• Henderly and colleagues found that a snowbank is associated with more severe vitreous inflammation and more frequent and extensive CME.[4]
    • Patients without this finding tended to have a milder inflammation, less macular edema, better visual acuity, less phlebitis, and fewer snowballs.
    • These differences were not statistically significant, which may have been in part due to the small sample size.
    • Some patients with a snowbank had good vision without CME.
    • Nevertheless, the trends are intriguing and could suggest that a snowbank is a sign of progression along the same disease continuum.
  • The prognosis of pediatric patients with intermediate uveitis was considered unfavorable secondary to late presentation in the course of the disease and the inherent difficulties in treating such patients with immunosuppressive agents.
    • In a cohort of 32 consecutive patients with onset of the disease before age 16 years, an incidence of legal blindness of 12-13% was found after 8 years of follow-up.
    • According to the same study, 3 of 16 patients showed a complete remission after 3 years of follow-up. The proportion of patients showing complete remission increased to 47% after a follow-up of 5 years.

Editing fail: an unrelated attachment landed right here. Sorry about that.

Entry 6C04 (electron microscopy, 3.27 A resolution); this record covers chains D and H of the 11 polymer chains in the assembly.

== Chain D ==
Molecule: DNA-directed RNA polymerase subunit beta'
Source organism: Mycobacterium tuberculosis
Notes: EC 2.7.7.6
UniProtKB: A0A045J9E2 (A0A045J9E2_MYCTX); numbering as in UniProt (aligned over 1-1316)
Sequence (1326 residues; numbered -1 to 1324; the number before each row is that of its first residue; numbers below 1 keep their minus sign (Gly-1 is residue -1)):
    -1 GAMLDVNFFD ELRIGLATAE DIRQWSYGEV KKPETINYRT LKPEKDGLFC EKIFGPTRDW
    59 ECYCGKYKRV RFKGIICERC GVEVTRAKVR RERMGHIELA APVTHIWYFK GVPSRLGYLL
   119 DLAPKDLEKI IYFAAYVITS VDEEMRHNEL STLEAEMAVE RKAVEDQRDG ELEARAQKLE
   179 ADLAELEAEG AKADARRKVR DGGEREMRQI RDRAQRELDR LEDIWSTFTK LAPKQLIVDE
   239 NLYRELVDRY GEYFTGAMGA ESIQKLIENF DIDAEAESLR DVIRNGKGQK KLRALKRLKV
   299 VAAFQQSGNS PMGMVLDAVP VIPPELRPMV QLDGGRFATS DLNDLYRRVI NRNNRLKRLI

• Another case series of 35 patients suggested that children diagnosed before age 7 years have poorer visual outcomes than those who are diagnosed at an older age.[18]
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Patient Education

Since this disease is long term and recurrent, patients must recognize symptoms of a flare-up (ie, floaters, blurred vision, redness, discomfort) early and seek medical attention appropriately.

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Contributor Information and Disclosures
Author

Robert H Janigian, Jr, MD Clinical Assistant Professor, Department of Surgery (Ophthalmology), Brown University Medical School

Robert H Janigian, Jr, MD is a member of the following medical societies: American Academy of Ophthalmology, American Society of Retina Specialists, Rhode Island Medical Society

Disclosure: Nothing to disclose.

Coauthor(s)

Brian A Welcome, MD Staff Physician, Department of Ophthalmology, Rhode Island Hospital

Brian A Welcome, MD is a member of the following medical societies: American Academy of Ophthalmology, American Medical Association, American Glaucoma Society, American Society of Cataract and Refractive Surgery